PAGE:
Tag: Amazon rainforest

Sanctuary Jaguar Gives Birth To Beautiful Melanistic Baby, You Can Help Name Her

The Big Cat Sanctuary of Kent, UK — not to be confused with Florida’s Big Cat Rescue — is welcoming a newborn melanistic jaguar, and everyone from the vet staff to the caretakers are fussing over her.

The as-yet-unnamed baby was born to mom Keira and dad Neron in a big-cat breeding program designed to ensure the species survives as wild populations plummet due to habitat reduction and poaching. Staff at the UK sanctuary say the baby opened her eyes the day she was born and was walking by two weeks. That’s an unusually quick development for most cats, but apparently not for jaguars, who live in the deepest jungles of the Amazon.

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The Big Cat Sanctuary’s newest addition. / Credit: Alma Leaper

The sanctuary is allowing the public to pick the baby’s name from among three choices as part of a fund-raiser.

The choices are Inka (Inca) after the Inca people and their empire, Inti, a Quechuan (pre-modern Peruvian) word meaning “Sunshine,” or Killari, a word from the same language that means “Moonlight.” I’m partial to the latter, especially for the image it evokes of the world’s largest black panther — and the largest cat in the Americas — stalking the jungle on a moon-lit night.

The term “black panther” is a catch-all for any felid with melanism. Both jaguars and leopards can have the black color morph, as can domestic cats. Cats with melanism retain their spots, and if you look closely you can see they’re a shade darker than the rest of the cats’ black fur.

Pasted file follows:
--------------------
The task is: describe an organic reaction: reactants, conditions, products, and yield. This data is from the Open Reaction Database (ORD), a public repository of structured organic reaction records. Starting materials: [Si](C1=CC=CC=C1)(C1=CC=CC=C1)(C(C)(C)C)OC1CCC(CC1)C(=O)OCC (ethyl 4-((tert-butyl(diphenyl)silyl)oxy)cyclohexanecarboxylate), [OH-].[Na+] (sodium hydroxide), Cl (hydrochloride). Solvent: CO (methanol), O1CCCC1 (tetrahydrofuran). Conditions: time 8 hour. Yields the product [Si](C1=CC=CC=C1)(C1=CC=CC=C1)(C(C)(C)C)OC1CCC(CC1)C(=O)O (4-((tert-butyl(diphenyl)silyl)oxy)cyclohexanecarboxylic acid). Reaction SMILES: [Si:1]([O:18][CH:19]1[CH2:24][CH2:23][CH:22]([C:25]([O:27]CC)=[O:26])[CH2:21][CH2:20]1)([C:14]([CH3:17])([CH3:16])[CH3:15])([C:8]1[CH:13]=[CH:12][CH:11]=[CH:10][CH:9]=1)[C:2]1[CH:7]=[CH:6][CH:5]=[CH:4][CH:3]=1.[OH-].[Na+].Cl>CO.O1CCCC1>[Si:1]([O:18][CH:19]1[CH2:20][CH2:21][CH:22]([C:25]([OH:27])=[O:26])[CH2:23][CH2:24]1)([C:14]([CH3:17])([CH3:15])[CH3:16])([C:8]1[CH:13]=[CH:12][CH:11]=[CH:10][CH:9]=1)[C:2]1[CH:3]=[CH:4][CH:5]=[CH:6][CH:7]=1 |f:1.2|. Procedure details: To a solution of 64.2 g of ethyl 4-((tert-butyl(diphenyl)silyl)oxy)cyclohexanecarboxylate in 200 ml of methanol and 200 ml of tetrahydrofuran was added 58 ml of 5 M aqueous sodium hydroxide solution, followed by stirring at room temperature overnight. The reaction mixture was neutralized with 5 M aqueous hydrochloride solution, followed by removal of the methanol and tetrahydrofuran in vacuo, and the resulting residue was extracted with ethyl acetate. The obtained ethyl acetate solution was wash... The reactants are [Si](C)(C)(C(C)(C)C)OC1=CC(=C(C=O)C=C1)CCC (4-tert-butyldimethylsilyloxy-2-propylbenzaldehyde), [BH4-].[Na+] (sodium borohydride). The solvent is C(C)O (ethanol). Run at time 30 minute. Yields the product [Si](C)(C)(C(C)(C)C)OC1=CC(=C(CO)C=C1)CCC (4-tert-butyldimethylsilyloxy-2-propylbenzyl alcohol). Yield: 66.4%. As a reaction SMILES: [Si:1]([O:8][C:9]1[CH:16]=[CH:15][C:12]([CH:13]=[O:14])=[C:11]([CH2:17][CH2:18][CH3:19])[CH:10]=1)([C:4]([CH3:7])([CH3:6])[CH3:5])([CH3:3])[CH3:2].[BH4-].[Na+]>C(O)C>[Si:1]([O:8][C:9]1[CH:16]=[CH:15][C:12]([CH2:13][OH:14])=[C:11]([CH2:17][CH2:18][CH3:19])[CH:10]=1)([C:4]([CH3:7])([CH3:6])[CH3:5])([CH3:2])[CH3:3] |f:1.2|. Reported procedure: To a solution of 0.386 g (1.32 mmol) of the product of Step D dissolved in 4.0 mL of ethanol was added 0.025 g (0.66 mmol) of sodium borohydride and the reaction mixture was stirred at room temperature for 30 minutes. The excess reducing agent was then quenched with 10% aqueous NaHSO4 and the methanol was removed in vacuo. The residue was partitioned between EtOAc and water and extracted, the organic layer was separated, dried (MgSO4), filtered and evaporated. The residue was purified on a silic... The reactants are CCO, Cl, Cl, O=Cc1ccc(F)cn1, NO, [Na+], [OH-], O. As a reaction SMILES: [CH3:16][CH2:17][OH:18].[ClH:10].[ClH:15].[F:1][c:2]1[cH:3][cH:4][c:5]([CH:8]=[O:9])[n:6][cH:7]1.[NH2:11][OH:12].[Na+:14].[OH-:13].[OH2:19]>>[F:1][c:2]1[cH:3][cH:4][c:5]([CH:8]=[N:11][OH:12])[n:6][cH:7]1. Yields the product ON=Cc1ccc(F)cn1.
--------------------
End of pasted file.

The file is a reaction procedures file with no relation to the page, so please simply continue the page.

Check out the video below to see the little one behaving just like any other kitten.

Cats Win ‘Laziest Species’ At 212th Annual Animal Awards

NEW YORK — Domestic cats swept the Laziest Species category at the 212th Annual Animal Awards on Friday night.

Accepting the award on behalf of all cats, Chonkmatic the Magnificent waddled on stage, took a short nap, then was helped up to the podium, where he yawned and addressed the audience.

“Thank you!” Chonkmatic said, allowing others to hoist the award for him. “We didn’t work hard at all to earn this recognition, and that makes it even more satisfying.”

Chonkmatic went on to list several other cats who made the award possible by demonstrating remarkable laziness, before handing off the list to his assistant so he could be carried off stage for a snack and another nap.

Jaguars, the apex predators of South America, were recognized in the wild cat category for the remarkable achievement of ruling more than two million square miles of rainforest while napping approximately 70 percent of the time.

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Prolific nappers: Panthera Onca, the jaguar.

The big cats of the Amazon prerecorded an acceptance speech because the award show was scheduled to interfere with their napping schedule.

“We are honored to receive this award,” Ahau-K’in, the King of Jaguars, said in the message. “If you could just deliver it to us, that’d be great. In fact, you can leave it at the Temple of Palenque, but bring it up the stairs, mind. We don’t want to have to drag that thing up here.”

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Buddy the Cat sleeping on Big Buddy the Human.

Sharing in the recognition was Buddy the Cat, who “showed us all that a new style of napping is possible by training our humans never to move if we’re sleeping on top of them.”

“The New York cat also developed new techniques for prompting humans to deliver snacks directly to their feline overlords,” the judges wrote. “After all, why should we come running at the sound of a crinkly bag being opened? The snacks should be placed before us, requiring as little effort as possible to eat them and leaving more time for yawning, stretching and lazing.”

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BRING THE SNACKS TO ME.
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Chonkmatic the Cat has been chosen to negotiate on behalf of all living beings on Earth. Credit: SPCA of Wake County